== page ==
Most of the better ones (Brenden Dillon, Dylan DeMelo, Andy Greene, Marco Scandella) have already been snatched up. Sami Vatanen, Erik Gustafson and Ron Hainsey remain possibilities, but the pickings are slim.
Pending free agents, age, salaries
• Travis Dermott, 23, $863,333
• Ilya Mikheyev, 25, $925,000
• Frederik Gauthier, 24, $675,000
• Pontus Aberg, 26, $700,000
• Jeremy Bracco, 22, $842,500
• Mason Marchment, 24, $767,500
• Adam Brooks, 23, $759,167
• Kasimir Kaskisuo, 26, $675,000
• Jake Muzzin, 30, $4 million
• Tyson Barrie, 28, $2.75 million
• Cody Ceci, 26, $4.5 million
• Jason Spezza, 36, $700,000
• Kyle Clifford, 29, $800,000
• Michael Hutchinson, 29, $700,000
Potential assets to move
With Johnsson injured, the fastest Leaf on the roster is hands-down the club best movable trade chip. Kapanen has a 20-goal season, kills penalties, is signed for two more seasons beyond this one at a fair $3.2-million cap hit, and it’s widely believed he could skate farther up the lineup on a club not so stacked at right wing. Toronto would only part with Kapanen is if it’s for a top-four defenceman with term.
Kerfoot falls into the same middle-class, middle-six boat as Johnsson and Kapanen, meaning he has a palatable contract that makes him movable. Kerfoot, 25, is versatile enough to play any forward position and brings a mix of speed and grease that allows him to complement high-end skill players.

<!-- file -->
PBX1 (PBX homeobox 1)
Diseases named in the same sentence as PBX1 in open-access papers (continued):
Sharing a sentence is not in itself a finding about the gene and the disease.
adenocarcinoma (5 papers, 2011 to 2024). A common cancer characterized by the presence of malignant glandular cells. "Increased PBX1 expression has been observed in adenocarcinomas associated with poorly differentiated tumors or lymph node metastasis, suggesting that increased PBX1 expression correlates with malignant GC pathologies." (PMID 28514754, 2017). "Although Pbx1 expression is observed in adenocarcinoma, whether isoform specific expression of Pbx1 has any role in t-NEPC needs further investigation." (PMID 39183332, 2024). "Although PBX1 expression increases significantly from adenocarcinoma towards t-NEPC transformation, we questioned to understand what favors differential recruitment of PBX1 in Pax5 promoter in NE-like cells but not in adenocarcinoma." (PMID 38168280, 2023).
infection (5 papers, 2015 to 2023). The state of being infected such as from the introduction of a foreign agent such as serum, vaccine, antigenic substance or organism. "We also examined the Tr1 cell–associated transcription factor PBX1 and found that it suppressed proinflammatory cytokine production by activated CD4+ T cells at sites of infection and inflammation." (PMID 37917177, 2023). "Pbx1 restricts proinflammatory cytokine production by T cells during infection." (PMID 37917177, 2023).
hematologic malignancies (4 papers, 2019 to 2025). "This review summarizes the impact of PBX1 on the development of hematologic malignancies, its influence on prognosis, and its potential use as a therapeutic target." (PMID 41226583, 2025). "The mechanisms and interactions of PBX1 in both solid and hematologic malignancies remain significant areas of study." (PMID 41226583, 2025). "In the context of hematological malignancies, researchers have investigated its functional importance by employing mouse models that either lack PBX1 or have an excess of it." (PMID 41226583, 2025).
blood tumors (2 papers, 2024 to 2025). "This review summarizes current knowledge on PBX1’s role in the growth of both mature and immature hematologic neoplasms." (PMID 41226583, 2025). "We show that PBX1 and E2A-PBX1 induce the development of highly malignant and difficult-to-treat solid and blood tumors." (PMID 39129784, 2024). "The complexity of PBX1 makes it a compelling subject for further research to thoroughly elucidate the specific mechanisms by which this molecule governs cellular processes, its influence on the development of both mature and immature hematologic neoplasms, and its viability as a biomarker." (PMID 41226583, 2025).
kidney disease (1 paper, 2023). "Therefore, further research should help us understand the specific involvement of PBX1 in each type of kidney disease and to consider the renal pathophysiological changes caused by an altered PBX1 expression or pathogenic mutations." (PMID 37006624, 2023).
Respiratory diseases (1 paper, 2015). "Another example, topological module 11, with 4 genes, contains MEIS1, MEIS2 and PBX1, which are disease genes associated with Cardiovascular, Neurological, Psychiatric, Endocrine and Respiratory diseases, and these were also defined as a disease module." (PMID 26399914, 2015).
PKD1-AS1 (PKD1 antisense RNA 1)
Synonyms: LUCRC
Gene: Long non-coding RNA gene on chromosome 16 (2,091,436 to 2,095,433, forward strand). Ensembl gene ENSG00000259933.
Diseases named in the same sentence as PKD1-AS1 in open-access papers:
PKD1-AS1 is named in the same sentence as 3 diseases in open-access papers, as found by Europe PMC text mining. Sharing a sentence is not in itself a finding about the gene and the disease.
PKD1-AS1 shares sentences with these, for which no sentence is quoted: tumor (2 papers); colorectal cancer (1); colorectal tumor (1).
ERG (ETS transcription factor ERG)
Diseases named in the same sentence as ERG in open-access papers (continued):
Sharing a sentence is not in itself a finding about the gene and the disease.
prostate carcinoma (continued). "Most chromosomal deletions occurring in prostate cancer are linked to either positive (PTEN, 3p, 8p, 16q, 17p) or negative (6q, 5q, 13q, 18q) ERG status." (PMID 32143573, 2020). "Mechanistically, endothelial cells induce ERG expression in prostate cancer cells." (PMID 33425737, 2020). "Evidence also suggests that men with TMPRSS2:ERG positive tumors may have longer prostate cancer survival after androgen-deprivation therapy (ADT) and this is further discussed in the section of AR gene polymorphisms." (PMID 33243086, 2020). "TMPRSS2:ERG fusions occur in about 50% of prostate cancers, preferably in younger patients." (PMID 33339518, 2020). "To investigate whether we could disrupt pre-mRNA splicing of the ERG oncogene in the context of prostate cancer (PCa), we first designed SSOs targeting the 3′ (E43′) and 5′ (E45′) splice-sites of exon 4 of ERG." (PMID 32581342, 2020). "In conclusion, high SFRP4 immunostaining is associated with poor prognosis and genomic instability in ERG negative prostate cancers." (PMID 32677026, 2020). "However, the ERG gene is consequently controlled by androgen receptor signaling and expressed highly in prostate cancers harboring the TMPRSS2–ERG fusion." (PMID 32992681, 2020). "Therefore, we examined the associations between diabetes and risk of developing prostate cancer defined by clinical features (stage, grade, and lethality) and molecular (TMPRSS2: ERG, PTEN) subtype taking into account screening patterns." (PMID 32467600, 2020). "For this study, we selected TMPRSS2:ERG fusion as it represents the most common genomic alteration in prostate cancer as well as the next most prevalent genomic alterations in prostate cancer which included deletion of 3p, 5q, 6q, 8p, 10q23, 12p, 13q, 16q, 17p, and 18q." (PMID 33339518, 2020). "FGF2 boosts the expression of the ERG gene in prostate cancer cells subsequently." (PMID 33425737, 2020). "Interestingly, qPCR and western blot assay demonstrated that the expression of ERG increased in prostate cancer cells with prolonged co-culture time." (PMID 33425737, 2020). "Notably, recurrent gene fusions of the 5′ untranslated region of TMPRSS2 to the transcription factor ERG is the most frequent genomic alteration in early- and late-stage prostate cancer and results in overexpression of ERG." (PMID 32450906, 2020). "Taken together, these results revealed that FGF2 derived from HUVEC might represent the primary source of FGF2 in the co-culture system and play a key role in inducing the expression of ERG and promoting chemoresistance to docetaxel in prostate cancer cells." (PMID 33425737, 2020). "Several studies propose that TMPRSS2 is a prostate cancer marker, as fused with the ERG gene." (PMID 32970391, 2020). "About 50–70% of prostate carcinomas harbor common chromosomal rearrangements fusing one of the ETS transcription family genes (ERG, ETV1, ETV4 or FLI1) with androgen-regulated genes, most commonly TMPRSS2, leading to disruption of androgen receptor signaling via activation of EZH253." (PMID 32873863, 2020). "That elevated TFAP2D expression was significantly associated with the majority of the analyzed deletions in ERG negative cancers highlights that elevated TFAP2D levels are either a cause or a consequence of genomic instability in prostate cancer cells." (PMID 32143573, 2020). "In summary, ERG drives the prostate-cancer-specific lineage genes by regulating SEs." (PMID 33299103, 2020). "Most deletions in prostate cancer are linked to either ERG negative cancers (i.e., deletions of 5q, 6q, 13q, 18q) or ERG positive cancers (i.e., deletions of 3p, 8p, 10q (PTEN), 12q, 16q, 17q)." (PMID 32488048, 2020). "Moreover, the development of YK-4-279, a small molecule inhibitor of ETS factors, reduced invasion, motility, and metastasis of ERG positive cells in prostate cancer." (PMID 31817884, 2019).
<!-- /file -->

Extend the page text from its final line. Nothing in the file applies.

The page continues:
The organization and Bracco appear to be heading to crossroads. The dynamic playmaker and power-play maestro enjoyed a dominant offensive season on the farm in 2018-19 (79 points in 75 games) but has been consistently been passed over when it comes time for the big club to make a call-up. Bracco is an RFA at season’s end and could climb the depth chart more easily in an organization less flush on the wings.
The Maple Leafs already spent their 2020 first- and third-round picks but could use their extra fourth-rounder and two extra sixth-rounders to sweeten a larger deal or grab a second-tier rental. A gamble would be to put their second-round pick in play, because then the Leafs’ amateur scouts will be sitting on their hands for the first three rounds in Montreal.
2020: 2nd, 4th, 4th (VGK), 6th, 6th (CAR), 6th (COL), 7th (SJS), 7th (WPG), 7th (STL)
2021: 1st, 2nd, 4th, 5th, 6th, 7th
One bold move the Maple Leafs could make
Package Kapanen (11 goals, 32 points) with a pick and/or prospect to land a top-four, right-shot defenceman with term.
The math makes it all but inevitable that Dubas will be pushed to deal one of his forwards with a minimum of $3-million AAV in order to free up enough budget to (re-)sign defencemen.
Such a deal certainly doesn’t need to happen before Monday — Dubas could use his time and re-evaluate in June — but if it does, that means one extra playoff run with a better blue line.
I think the Maple Leafs should not…
There is a unique opportunity opening up here. Florida isn’t exactly seizing the third seed in the Atlantic, and a bolstered defence could be the difference between making the dance and talk-radio anarchy.
That Dubas was already willing to spend futures on Clifford and Campbell suggests he believes in this core. The GM should not let this be a lost campaign. If Rielly can throw on a cape and rejoin an improved blue line for the post-season, the Leafs can wheel out a group dangerous enough to upset.
That said, Toronto’s lack of urgency in games leading up to the deadline could give Dubas pause.
"I’m not the GM, so I don’t know what’s going through his head or what he’s thinking," Matthews told reporters after getting spanked in Pittsburgh Tuesday. "We believe in one another in this locker room, but it’s not a matter of saying it. It’s a matter of showing it."